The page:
• loads MySQL query rules from the on-disk database to the in-memory database
  • [4] SAVE MYSQL QUERY RULES FROM MEMORY / SAVE MYSQL QUERY RULES TO DISK
    • persists the MySQL query rules from the in-memory database to the on-disk database
  • [5] LOAD MYSQL QUERY RULES FROM CONFIG
    • loads from the configuration file query rules into the in-memory database

For handling MySQL variables:

  • [1] LOAD MYSQL VARIABLES FROM MEMORY / LOAD MYSQL VARIABLES TO RUNTIME
    • loads the MySQL variables from the in-memory database to the runtime data structures
  • [2] SAVE MYSQL VARIABLES FROM MEMORY / SAVE MYSQL VARIABLES TO DISK
    • persists the MySQL variables from the in-memory database to the on-disk database
  • [3] LOAD MYSQL VARIABLES TO MEMORY / LOAD MYSQL VARIABLES FROM DISK
    • loads MySQL variables from the on-disk database to the in-memory database
  • [4] SAVE MYSQL VARIABLES TO MEMORY / SAVE MYSQL VARIABLES FROM RUNTIME
    • persists the MySQL variables from the runtime data structures to the in-memory database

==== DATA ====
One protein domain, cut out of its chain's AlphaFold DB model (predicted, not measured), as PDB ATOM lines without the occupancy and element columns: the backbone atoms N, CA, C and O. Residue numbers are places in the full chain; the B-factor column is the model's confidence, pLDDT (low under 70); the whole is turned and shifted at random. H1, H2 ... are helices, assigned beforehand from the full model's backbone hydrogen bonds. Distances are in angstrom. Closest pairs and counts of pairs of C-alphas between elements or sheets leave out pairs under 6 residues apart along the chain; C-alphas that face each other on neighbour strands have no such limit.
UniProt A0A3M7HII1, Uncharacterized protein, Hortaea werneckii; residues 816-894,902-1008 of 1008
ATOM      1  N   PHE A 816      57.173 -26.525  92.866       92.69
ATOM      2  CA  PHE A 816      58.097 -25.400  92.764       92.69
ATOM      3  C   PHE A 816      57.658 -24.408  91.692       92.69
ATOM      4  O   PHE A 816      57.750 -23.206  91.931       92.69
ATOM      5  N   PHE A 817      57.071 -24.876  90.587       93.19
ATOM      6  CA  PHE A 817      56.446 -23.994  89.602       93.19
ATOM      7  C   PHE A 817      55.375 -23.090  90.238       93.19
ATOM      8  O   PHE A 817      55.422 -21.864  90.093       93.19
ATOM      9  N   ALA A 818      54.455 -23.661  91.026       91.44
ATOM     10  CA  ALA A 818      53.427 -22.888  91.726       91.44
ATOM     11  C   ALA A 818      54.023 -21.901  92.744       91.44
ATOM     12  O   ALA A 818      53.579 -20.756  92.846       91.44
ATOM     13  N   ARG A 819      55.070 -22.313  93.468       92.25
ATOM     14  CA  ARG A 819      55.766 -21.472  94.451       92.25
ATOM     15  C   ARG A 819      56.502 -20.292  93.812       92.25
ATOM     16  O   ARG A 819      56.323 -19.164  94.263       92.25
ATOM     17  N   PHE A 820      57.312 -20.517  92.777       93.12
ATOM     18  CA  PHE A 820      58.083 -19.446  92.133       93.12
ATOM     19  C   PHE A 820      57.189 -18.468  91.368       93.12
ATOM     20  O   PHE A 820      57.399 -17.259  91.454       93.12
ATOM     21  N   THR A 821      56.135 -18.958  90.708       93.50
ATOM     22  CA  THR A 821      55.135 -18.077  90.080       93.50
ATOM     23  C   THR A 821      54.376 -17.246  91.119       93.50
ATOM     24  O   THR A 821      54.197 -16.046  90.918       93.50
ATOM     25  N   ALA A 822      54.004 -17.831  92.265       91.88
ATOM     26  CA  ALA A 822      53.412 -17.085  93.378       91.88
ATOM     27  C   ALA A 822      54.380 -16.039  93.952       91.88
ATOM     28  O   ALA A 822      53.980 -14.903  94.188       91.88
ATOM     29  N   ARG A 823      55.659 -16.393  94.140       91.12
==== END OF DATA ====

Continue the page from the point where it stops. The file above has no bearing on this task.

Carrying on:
• [5] LOAD MYSQL VARIABLES FROM CONFIG
    • loads the configuration file variables into the in-memory database

For handling admin variables:

  • [1] LOAD ADMIN VARIABLES FROM MEMORY / LOAD ADMIN VARIABLES TO RUNTIME
    • loads admin variables from the in-memory database to runtime
  • [2] SAVE ADMIN VARIABLES TO MEMORY / SAVE ADMIN VARIABLES FROM RUNTIME
    • persists the admin variables from runtime to the in-memory database
  • [3] LOAD ADMIN VARIABLES TO MEMORY / LOAD ADMIN VARIABLES FROM DISK
    • loads admin variables from the on-disk database to the in-memory database
  • [4] SAVE ADMIN VARIABLES FROM MEMORY / SAVE ADMIN VARIABLES TO DISK